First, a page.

Monday , May 17 2021

Intel reports 20% drop in data center sales in Q1


Intel Corp., the biggest chipmaker, falls the most in three months after reporting a drop in data center revenue and a steep decline in gross profit margin, a sign it’s losing market share to rivals and customers who are designing their own components.
The PC business performed better on continued demand for laptops that run Intel processors. But the company’s Data Center Group generated first-quarter sales that fall 20% from a year earlier and missed Wall Street estimates. The unit is Intel’s most profitable businesses, so the lower revenue dented overall margins.
New Chief Executive Officer Pat Gelsinger inherited a company that’s struggling with production technology that was once the foundation of its industry dominance. Delays have allowed other chip companies to catch up and tempted customers to design their own components. Intel argued the server business is going through a temporary slump caused by too much inventory. The first quarter was the bottom and growth has returned, executives said.
That didn’t diffuse questions from analysts on a conference call focused on whether Intel is losing market share and when profitability will start to expand. Gelsinger said Intel is now in “investment mode” during a critical period for its return to leadership, and promised he’ll deliver products that are again the best in the industry.
“The days of Intel having a stranglehold on this business have gone,” said Logan Purk, an analyst at Edward D Jones & Co. “The competitive landscape has shifted and it’s shifted quickly. That is going to weigh on this business.”
Intel said its gross margin, the percentage of revenue remaining after deducting the cost of production, was 55.2%, down more than five percentage points from the same period in 2020. This is a key indicator of the strength of its manufacturing and product pricing. Intel has historically delivered margins above 60%.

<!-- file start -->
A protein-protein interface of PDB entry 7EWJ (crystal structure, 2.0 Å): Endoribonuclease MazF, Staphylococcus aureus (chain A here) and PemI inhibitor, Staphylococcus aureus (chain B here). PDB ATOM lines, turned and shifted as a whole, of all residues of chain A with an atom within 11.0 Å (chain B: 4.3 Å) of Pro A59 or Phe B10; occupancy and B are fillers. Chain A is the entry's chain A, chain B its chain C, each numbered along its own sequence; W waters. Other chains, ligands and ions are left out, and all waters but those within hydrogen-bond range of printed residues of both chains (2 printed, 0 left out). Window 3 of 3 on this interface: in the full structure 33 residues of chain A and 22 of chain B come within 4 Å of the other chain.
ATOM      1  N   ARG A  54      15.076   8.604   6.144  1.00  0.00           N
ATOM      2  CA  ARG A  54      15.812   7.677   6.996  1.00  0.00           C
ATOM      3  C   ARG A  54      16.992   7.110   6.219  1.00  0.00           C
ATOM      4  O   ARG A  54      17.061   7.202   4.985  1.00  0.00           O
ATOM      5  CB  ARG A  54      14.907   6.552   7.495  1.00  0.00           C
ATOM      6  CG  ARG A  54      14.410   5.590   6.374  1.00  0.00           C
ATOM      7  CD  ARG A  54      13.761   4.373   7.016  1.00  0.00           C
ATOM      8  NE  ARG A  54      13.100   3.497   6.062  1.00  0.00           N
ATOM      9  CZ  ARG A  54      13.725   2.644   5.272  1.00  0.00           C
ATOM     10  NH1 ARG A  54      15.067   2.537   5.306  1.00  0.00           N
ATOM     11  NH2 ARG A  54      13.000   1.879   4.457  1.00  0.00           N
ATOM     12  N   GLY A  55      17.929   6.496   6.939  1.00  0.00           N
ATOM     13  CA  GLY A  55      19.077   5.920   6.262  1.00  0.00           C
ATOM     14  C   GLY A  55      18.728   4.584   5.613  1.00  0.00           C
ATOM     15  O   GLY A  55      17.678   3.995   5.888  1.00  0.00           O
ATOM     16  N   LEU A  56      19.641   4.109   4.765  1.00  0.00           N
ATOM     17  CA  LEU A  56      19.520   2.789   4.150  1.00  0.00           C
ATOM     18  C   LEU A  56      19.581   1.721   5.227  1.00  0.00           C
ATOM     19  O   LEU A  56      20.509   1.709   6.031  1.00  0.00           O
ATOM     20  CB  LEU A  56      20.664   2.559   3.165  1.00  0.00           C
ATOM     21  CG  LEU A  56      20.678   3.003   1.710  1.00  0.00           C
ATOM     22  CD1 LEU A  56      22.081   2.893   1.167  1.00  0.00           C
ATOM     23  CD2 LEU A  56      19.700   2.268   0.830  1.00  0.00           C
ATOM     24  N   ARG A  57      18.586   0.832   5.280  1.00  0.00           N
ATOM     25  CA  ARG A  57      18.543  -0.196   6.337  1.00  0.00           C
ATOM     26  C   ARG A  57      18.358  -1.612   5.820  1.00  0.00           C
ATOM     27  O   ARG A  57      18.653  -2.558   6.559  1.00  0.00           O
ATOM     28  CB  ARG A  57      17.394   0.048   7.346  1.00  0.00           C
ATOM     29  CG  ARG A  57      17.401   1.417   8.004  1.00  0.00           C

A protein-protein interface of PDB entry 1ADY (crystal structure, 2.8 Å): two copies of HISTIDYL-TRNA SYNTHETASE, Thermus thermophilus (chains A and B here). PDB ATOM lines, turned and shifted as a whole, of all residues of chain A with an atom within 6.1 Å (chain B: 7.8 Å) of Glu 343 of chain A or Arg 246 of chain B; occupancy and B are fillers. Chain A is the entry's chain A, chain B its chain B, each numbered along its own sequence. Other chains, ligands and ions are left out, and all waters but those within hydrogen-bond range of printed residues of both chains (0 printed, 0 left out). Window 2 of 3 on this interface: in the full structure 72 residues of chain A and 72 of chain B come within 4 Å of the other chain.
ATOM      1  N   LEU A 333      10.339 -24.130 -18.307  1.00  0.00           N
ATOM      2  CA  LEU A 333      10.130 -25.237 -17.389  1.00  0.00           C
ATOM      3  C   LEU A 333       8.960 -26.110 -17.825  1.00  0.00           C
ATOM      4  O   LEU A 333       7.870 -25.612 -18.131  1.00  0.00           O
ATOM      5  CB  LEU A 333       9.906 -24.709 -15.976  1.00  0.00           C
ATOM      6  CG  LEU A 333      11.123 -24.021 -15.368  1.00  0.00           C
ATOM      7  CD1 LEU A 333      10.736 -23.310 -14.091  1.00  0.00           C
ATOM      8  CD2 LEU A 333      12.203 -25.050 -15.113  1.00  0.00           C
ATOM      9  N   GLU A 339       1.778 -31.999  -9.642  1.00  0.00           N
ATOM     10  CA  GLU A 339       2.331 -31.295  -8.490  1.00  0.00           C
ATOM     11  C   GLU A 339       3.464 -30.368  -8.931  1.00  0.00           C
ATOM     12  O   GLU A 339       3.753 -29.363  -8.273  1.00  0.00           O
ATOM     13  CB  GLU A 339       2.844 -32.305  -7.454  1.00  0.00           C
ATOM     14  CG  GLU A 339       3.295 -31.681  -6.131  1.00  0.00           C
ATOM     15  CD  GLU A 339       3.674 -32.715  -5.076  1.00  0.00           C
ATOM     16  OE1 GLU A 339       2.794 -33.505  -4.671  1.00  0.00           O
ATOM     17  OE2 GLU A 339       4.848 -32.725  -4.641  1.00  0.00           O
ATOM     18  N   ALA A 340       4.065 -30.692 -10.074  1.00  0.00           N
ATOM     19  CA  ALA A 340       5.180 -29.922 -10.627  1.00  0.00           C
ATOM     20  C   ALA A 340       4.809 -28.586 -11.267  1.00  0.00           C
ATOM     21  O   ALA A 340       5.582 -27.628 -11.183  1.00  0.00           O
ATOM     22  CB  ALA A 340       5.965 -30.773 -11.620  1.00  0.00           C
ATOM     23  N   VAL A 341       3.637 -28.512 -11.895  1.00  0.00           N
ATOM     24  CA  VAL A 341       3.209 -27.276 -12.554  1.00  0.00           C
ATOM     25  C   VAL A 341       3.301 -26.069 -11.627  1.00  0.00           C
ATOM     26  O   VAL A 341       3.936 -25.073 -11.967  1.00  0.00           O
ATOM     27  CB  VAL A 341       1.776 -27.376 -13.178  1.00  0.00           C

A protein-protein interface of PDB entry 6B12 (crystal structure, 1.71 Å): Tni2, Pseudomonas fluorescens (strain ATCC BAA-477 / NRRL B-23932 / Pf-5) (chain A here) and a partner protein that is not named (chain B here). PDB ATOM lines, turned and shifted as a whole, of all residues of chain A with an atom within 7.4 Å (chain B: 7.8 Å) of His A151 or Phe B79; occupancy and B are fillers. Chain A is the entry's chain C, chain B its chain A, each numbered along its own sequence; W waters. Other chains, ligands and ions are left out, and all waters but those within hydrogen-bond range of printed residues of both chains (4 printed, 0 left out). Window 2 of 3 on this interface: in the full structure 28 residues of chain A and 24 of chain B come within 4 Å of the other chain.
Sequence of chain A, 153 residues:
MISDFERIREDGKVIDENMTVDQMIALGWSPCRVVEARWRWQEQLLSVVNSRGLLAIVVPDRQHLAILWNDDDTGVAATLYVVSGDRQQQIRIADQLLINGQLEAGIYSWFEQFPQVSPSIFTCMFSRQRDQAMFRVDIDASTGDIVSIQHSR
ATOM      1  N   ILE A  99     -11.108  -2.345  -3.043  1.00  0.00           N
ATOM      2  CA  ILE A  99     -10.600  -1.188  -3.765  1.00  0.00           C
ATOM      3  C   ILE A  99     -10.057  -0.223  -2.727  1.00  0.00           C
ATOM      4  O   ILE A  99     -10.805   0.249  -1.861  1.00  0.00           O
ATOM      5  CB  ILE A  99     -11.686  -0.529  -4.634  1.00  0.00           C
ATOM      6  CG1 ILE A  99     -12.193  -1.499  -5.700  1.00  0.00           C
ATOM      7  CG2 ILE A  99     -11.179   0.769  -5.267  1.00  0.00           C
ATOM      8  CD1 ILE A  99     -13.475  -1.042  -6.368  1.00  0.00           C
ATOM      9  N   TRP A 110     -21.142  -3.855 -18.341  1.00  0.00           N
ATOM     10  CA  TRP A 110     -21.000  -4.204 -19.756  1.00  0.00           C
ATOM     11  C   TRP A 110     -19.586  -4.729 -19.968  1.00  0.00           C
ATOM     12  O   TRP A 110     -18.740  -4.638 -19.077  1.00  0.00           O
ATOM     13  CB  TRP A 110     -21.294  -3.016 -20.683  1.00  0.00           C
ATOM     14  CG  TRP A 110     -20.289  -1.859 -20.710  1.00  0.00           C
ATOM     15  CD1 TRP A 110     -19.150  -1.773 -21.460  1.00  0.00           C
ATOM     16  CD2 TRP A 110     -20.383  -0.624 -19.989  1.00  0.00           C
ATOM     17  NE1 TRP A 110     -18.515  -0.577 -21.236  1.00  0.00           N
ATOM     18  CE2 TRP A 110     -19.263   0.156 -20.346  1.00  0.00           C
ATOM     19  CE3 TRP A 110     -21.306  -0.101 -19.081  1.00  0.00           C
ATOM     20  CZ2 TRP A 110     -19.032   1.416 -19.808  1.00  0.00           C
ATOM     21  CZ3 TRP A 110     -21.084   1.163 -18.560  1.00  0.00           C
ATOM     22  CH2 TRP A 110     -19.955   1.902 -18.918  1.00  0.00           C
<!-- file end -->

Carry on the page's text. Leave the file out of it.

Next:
The Santa Clara, California-based company raised its full-year sales forecast slightly to $72.5 billion. While that’s down from last year’s record $77.87 billion, the company still gets multiple billions of dollars more in sales than faster-growing Taiwan Semiconductor Manufacturing Co. and Samsung Electronics Co. Those companies though, have passed Intel in manufacturing technology and are spending heavily to maintain the gap with budgets the U.S. company will struggle to match, according to Purk of Edward D Jones. Inc. and other big cloud providers are designing more chips in-house for their data centers. These businesses have been major Intel customers for years, so the trend is a concern for the company and investors. Advanced Micro Devices Inc. has also rolled out more competitive data center processors recently.
Intel said sales of chips to cloud service providers fell 29% from the same period a year earlier. That huge drop, according to Intel, was caused by “digestion” — customers pausing orders while they work through unused stockpiles of chips.

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